Sat, Feb 07, 2009 - Page 18 News List

Excuses won’t wash with England fans

AFP , LONDON

England manager Martin Johnson knows better than anyone that talk of his team being a side “in transition” won’t wash with the nation’s rugby fans during this season’s Six Nations.

And that will certainly be the case when Italy arrive at Twickenham for the teams’ tournament opener today.

England have greater playing resources than most of their rivals, yet they haven’t won the Six Nations since then captain Johnson led them to the title in 2003 — the same year he lifted the World Cup trophy.

For this weekend’s match, tickets, unusually, had to go on public sale after clubs failed to take up their full allocation. Officials blamed the credit crunch, but the fans’ patience was tested to the limit by a trio of Twickenham losses to Australia (28-14), world champions South Africa (42-6) and New Zealand (32-6) in November, when former lock Johnson took charge of England for the first time.

England have a vast back-room staff, yet the man heading up the operation in Johnson had no coaching or rugby management experience before taking over one of the biggest jobs in world rugby union. The Pacific Islanders apart, Johnson had the toughest possible start to his managerial career after taking on the world’s three best teams. But that won’t be the case in the Six Nations.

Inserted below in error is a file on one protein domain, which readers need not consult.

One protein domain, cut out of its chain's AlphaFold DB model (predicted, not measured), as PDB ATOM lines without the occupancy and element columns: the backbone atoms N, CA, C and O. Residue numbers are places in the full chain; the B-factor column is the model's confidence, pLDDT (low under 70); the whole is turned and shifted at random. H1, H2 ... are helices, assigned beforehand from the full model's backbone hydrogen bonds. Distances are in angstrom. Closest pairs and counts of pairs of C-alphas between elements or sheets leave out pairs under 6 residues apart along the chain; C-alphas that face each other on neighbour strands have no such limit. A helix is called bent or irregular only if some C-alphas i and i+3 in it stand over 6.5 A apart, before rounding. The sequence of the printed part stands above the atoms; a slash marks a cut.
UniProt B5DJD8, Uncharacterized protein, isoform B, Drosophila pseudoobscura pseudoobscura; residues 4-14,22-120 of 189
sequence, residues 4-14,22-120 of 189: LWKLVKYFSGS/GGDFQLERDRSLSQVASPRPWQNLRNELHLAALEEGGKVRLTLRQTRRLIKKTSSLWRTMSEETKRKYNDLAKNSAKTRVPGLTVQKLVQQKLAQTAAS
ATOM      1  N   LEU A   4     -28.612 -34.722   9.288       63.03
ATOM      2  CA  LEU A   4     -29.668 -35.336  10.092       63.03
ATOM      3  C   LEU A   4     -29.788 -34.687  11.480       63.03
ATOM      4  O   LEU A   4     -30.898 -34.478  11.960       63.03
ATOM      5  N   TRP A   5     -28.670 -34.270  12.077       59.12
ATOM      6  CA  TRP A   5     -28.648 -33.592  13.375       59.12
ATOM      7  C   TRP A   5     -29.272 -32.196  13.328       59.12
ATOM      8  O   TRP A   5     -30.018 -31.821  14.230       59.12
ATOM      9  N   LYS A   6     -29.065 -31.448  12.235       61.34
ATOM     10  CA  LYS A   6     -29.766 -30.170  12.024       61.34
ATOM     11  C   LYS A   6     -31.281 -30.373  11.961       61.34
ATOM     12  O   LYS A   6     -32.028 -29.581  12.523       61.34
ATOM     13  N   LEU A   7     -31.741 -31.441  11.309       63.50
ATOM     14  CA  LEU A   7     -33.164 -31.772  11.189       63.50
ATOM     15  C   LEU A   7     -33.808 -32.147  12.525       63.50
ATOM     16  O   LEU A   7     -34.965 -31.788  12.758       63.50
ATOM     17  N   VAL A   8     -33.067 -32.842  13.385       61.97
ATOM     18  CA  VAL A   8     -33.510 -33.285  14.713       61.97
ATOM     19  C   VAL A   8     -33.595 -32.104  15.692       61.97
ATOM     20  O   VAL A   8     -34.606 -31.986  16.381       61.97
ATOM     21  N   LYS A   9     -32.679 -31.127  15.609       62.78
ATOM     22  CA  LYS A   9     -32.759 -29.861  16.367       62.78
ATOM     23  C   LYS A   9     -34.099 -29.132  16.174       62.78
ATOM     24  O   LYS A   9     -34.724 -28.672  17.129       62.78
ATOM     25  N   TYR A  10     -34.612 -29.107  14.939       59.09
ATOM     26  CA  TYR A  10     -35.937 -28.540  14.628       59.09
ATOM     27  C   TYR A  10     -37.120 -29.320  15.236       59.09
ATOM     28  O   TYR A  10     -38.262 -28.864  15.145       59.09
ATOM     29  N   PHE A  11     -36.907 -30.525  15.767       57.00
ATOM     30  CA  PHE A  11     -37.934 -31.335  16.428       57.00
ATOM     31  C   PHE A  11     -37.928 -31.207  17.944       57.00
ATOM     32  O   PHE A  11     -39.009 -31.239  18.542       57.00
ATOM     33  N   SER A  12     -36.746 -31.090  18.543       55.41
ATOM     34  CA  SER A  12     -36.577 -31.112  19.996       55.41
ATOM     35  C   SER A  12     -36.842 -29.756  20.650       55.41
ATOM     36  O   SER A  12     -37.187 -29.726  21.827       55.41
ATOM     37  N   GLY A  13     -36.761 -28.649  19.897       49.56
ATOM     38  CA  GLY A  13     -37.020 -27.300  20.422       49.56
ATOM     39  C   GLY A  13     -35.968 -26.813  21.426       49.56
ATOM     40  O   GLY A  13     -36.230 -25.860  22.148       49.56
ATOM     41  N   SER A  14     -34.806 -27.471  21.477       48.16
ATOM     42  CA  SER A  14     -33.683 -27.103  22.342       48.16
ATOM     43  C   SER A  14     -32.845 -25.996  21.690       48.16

England were off the pace at the breakdown in November and struggled to provide quick ball for their backs, where gifted but inconsistent outside-half Danny Cipriani made a number of high profile errors, in part because of a lack of options outside him.

“The autumn was a tough experience. There were some bitter disappointments and I took the losses personally,” Borthwick said.

Italy have yet to beat England, but pushed them close last year before going down 23-19. However, their lack of depth has been exposed by coach Nick Mallett’s decision to play flanker Mauro Bergamasco at scrum-half for the first time because of injuries to Pablo Cannavosio, Simon Piccone and Pietro Travaglie.

Yet it might just work. Bergamasco is a seasoned player and his new role could inspire his teammates to greater heights.

This story has been viewed 1359 times.
TOP top